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College of Nursing


College of Nursing to Offer Psychiatric Nurse Programs

The College of Nursing is re-opening its Psychiatric Mental Health Nurse Practitioner (PMHNP) Programs at the MSN, DNP and Post Masters Certificate levels to introduce more of these specially trained nurses into the system and better meet the needs of the state’s residents. The program will begin in the fall semester of 2015.

Professor and practicing psychiatric nurse practitioner Tena Hunt McKinney, PhD, APRN, PMHNP-BC, who will be the director of the program, is ready to take on the mission of producing more high quality, mental health professionals to work in the state. “Providing quality care is something that I’m really passionate about, because there are a plethora of folks who are sick and not getting care and their families are not getting the support they need either,” she says.

“Ninety percent of graduates from our nurse practitioner programs remain in the state of South Carolina, so we have a good track record of our grads staying where they are needed most” says McKinney. Re-opening this program is projected to yield 60-75 psychiatric nurse practitioners by the year 2020. “If this number of nurse practitioners sees even six patients, four days a week, which is a very low number, we can expect to serve an additional 72,000 patients by 2020,” says McKinney, who sees this as a big win for the state.

Full and part time options are available for all degree programs. “There are currently no other psychiatric nurse practitioner programs available in our state or surrounding region, and we are happy to lead the state’s efforts in meeting this demand,” says Jeannette Andrews, dean for the College of Nursing.

“Mental illness is a major public health concern, and South Carolinians have limited access to mental health care,” says Andrews. “We are in a dire need to increase the supply of mental health care providers and increase access to care for individuals and families with mental health needs.”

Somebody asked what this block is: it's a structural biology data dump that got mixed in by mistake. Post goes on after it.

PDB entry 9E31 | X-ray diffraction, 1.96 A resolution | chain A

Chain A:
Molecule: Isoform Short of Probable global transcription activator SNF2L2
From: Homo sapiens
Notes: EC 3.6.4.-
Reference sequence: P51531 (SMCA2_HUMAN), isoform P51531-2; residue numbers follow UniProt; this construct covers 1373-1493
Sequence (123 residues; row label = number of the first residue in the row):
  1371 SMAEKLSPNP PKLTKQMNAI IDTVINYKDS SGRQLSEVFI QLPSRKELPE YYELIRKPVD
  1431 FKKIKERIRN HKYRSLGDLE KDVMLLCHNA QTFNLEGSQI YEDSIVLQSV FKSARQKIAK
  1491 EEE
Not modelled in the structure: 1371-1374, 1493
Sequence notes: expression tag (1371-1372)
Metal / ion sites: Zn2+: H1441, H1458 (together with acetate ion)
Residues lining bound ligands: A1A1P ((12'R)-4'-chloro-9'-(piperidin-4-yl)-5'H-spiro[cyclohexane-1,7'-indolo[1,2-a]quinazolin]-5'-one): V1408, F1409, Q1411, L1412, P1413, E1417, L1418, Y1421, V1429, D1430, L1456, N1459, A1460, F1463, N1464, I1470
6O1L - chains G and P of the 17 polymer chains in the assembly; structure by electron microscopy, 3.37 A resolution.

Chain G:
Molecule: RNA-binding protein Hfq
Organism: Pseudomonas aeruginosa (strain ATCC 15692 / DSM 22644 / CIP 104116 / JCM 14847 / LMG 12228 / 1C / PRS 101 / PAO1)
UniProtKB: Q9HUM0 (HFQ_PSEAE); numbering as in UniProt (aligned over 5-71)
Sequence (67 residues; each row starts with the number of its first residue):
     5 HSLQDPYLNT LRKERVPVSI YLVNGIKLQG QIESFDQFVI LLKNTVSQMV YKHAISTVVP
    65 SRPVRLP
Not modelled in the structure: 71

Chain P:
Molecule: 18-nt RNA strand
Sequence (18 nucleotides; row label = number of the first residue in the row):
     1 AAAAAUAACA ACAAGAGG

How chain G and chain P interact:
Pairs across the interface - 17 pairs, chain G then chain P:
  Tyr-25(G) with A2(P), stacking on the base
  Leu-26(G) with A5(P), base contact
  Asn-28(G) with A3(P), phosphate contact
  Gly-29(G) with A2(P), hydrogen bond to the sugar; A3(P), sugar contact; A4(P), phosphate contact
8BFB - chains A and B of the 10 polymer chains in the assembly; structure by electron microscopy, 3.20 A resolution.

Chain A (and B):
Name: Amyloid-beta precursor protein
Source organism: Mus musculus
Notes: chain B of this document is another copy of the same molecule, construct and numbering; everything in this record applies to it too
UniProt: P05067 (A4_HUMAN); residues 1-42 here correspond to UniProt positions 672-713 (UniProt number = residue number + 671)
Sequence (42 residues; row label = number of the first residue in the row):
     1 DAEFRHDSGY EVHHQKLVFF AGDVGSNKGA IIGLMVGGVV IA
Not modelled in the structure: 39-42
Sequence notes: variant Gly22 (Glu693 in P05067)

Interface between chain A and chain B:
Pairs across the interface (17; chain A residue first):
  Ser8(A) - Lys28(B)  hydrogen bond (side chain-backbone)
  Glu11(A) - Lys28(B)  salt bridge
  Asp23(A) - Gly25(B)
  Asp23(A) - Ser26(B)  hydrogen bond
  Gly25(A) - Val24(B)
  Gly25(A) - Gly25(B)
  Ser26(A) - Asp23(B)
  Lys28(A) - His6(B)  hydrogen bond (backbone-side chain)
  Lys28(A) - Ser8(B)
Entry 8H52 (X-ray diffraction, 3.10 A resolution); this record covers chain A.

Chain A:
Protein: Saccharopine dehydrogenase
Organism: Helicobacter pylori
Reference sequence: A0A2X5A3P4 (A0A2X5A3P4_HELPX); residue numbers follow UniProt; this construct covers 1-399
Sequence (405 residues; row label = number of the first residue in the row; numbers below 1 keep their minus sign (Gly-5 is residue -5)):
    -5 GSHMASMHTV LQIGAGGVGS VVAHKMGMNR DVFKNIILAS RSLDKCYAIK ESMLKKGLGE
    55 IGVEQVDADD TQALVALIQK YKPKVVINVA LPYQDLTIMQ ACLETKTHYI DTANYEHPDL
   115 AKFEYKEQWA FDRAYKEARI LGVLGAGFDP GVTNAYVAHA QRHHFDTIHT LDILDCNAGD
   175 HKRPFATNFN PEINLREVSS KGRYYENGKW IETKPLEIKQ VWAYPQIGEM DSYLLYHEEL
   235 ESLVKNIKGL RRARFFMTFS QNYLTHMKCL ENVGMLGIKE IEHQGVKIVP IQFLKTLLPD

The need for nurses with this training is highest in rural areas. Seventy five percent of the nurse practitioners in the state work in these high-need areas. All but three counties in South Carolina: Richland, Greenville, and Charleston, fall into the category of medically underserved. In areas like this, patients who wish to get an appointment with a provider face many obstacles like length of time to their appointment, difficulties getting their insurance accepted, and a high, out of pocket cost for a psychiatric evaluation.

An advisory council of leaders in health systems around the state is being created to come together as the eyes and ears of the nursing community, to let the college know what is needed educationally, as well as to assist in integrating these new graduates into practices and health systems to improve the health of the communities in South Carolina.  

Applications for the Psychiatric Mental Health Nurse Practitioner program will be accepted through March 1, 2015 for the upcoming fall semester. To apply or obtain more information on the program please visit the  Graduate Programs section of our website